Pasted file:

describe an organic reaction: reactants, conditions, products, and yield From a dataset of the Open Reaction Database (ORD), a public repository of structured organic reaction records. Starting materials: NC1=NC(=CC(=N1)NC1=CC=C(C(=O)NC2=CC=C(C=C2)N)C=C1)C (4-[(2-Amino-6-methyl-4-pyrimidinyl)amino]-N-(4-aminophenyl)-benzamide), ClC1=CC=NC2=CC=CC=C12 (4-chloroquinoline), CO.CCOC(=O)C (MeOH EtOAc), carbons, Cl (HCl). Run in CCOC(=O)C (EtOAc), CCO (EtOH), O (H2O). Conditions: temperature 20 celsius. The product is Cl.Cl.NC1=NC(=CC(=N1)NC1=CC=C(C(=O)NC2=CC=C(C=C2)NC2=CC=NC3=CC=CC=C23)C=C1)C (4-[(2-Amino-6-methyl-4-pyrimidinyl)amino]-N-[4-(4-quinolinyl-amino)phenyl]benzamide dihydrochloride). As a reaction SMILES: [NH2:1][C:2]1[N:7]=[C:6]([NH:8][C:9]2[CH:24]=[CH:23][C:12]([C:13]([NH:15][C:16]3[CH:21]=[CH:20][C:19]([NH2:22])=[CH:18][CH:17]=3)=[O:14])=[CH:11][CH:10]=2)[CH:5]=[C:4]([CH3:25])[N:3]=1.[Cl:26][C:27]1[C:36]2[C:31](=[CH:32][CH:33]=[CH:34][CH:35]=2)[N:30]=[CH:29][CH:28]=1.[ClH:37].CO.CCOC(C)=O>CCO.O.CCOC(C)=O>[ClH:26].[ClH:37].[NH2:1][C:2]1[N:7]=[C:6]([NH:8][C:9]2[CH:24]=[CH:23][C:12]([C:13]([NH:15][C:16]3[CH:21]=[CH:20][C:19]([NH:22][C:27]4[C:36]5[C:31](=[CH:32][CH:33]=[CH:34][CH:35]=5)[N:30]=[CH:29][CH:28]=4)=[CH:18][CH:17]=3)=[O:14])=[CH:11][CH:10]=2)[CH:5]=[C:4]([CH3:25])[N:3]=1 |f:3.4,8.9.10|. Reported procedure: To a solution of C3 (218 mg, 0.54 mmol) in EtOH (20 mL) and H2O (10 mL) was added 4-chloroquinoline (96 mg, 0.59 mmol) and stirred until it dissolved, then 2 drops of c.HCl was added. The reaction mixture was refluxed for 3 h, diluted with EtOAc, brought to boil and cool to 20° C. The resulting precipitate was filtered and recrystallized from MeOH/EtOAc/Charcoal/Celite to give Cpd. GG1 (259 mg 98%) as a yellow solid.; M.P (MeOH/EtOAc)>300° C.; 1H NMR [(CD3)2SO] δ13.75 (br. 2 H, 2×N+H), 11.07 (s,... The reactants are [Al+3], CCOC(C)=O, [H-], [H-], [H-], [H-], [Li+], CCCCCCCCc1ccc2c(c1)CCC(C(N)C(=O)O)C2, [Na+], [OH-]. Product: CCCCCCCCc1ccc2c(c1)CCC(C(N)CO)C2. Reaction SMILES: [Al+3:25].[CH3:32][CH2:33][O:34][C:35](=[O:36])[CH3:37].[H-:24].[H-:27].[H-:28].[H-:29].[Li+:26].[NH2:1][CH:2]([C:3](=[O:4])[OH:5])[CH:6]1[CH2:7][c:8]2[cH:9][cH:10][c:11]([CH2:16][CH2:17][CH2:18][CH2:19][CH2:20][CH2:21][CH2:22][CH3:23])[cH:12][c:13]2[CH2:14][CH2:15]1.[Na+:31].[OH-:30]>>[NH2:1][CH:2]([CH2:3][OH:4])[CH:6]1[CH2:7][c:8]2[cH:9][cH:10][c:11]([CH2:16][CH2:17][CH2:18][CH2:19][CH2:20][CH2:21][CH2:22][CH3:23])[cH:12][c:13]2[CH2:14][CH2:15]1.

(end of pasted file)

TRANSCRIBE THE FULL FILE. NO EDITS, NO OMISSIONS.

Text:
describe an organic reaction: reactants, conditions, products, and yield From a dataset of the Open Reaction Database (ORD), a public repository of structured organic reaction records. Starting materials: NC1=NC(=CC(=N1)NC1=CC=C(C(=O)NC2=CC=C(C=C2)N)C=C1)C (4-[(2-Amino-6-methyl-4-pyrimidinyl)amino]-N-(4-aminophenyl)-benzamide), ClC1=CC=NC2=CC=CC=C12 (4-chloroquinoline), CO.CCOC(=O)C (MeOH EtOAc), carbons, Cl (HCl). Run in CCOC(=O)C (EtOAc), CCO (EtOH), O (H2O). Conditions: temperature 20 celsius. The product is Cl.Cl.NC1=NC(=CC(=N1)NC1=CC=C(C(=O)NC2=CC=C(C=C2)NC2=CC=NC3=CC=CC=C23)C=C1)C (4-[(2-Amino-6-methyl-4-pyrimidinyl)amino]-N-[4-(4-quinolinyl-amino)phenyl]benzamide dihydrochloride). As a reaction SMILES: [NH2:1][C:2]1[N:7]=[C:6]([NH:8][C:9]2[CH:24]=[CH:23][C:12]([C:13]([NH:15][C:16]3[CH:21]=[CH:20][C:19]([NH2:22])=[CH:18][CH:17]=3)=[O:14])=[CH:11][CH:10]=2)[CH:5]=[C:4]([CH3:25])[N:3]=1.[Cl:26][C:27]1[C:36]2[C:31](=[CH:32][CH:33]=[CH:34][CH:35]=2)[N:30]=[CH:29][CH:28]=1.[ClH:37].CO.CCOC(C)=O>CCO.O.CCOC(C)=O>[ClH:26].[ClH:37].[NH2:1][C:2]1[N:7]=[C:6]([NH:8][C:9]2[CH:24]=[CH:23][C:12]([C:13]([NH:15][C:16]3[CH:21]=[CH:20][C:19]([NH:22][C:27]4[C:36]5[C:31](=[CH:32][CH:33]=[CH:34][CH:35]=5)[N:30]=[CH:29][CH:28]=4)=[CH:18][CH:17]=3)=[O:14])=[CH:11][CH:10]=2)[CH:5]=[C:4]([CH3:25])[N:3]=1 |f:3.4,8.9.10|. Reported procedure: To a solution of C3 (218 mg, 0.54 mmol) in EtOH (20 mL) and H2O (10 mL) was added 4-chloroquinoline (96 mg, 0.59 mmol) and stirred until it dissolved, then 2 drops of c.HCl was added. The reaction mixture was refluxed for 3 h, diluted with EtOAc, brought to boil and cool to 20° C. The resulting precipitate was filtered and recrystallized from MeOH/EtOAc/Charcoal/Celite to give Cpd. GG1 (259 mg 98%) as a yellow solid.; M.P (MeOH/EtOAc)>300° C.; 1H NMR [(CD3)2SO] δ13.75 (br. 2 H, 2×N+H), 11.07 (s,... The reactants are [Al+3], CCOC(C)=O, [H-], [H-], [H-], [H-], [Li+], CCCCCCCCc1ccc2c(c1)CCC(C(N)C(=O)O)C2, [Na+], [OH-]. Product: CCCCCCCCc1ccc2c(c1)CCC(C(N)CO)C2. Reaction SMILES: [Al+3:25].[CH3:32][CH2:33][O:34][C:35](=[O:36])[CH3:37].[H-:24].[H-:27].[H-:28].[H-:29].[Li+:26].[NH2:1][CH:2]([C:3](=[O:4])[OH:5])[CH:6]1[CH2:7][c:8]2[cH:9][cH:10][c:11]([CH2:16][CH2:17][CH2:18][CH2:19][CH2:20][CH2:21][CH2:22][CH3:23])[cH:12][c:13]2[CH2:14][CH2:15]1.[Na+:31].[OH-:30]>>[NH2:1][CH:2]([CH2:3][OH:4])[CH:6]1[CH2:7][c:8]2[cH:9][cH:10][c:11]([CH2:16][CH2:17][CH2:18][CH2:19][CH2:20][CH2:21][CH2:22][CH3:23])[cH:12][c:13]2[CH2:14][CH2:15]1.